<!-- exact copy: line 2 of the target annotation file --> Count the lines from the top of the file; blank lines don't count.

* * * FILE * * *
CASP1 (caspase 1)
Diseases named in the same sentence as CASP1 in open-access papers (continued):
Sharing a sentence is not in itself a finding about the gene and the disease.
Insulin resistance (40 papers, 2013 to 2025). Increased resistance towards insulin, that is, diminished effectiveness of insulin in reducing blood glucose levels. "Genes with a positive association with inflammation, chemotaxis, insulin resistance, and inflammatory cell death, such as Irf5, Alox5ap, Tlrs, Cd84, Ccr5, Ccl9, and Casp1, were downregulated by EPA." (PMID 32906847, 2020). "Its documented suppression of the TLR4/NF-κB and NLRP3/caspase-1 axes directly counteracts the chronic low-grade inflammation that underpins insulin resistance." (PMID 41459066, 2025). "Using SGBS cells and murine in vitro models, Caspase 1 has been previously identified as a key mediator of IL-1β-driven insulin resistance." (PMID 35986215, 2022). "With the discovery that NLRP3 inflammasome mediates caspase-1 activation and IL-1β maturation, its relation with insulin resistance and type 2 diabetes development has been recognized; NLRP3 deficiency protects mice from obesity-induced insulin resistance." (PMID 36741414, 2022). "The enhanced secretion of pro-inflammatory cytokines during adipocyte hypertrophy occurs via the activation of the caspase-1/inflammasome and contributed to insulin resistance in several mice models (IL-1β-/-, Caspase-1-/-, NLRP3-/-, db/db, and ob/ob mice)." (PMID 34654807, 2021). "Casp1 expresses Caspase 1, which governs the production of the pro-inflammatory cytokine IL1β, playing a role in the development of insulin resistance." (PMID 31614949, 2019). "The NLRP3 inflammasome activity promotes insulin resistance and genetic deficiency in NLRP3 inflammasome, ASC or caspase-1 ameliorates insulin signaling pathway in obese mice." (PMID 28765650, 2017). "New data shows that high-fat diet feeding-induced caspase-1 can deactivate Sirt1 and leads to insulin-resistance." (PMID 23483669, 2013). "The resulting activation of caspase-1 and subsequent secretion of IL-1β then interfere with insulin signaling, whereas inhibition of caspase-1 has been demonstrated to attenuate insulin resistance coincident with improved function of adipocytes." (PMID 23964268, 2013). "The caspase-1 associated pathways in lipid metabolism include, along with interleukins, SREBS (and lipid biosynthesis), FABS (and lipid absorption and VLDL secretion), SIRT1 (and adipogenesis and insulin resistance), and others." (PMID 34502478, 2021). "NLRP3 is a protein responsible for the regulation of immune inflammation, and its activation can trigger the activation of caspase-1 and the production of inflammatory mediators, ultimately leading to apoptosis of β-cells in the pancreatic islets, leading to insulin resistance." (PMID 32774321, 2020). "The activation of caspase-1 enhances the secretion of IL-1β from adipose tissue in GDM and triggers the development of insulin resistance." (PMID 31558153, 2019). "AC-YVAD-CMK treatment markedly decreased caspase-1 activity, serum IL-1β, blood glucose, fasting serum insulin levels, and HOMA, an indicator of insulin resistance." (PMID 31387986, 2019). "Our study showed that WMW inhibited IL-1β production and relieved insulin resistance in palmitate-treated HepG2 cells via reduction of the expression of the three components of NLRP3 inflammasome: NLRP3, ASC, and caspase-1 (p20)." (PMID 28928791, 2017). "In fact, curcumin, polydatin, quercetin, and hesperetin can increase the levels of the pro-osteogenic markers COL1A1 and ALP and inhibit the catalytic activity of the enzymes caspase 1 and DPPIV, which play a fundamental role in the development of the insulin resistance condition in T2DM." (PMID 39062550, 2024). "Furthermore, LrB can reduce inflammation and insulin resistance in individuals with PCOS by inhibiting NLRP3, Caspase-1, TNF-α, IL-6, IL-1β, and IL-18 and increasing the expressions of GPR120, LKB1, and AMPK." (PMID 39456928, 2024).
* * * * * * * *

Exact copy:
Diseases named in the same sentence as CASP1 in open-access papers (continued):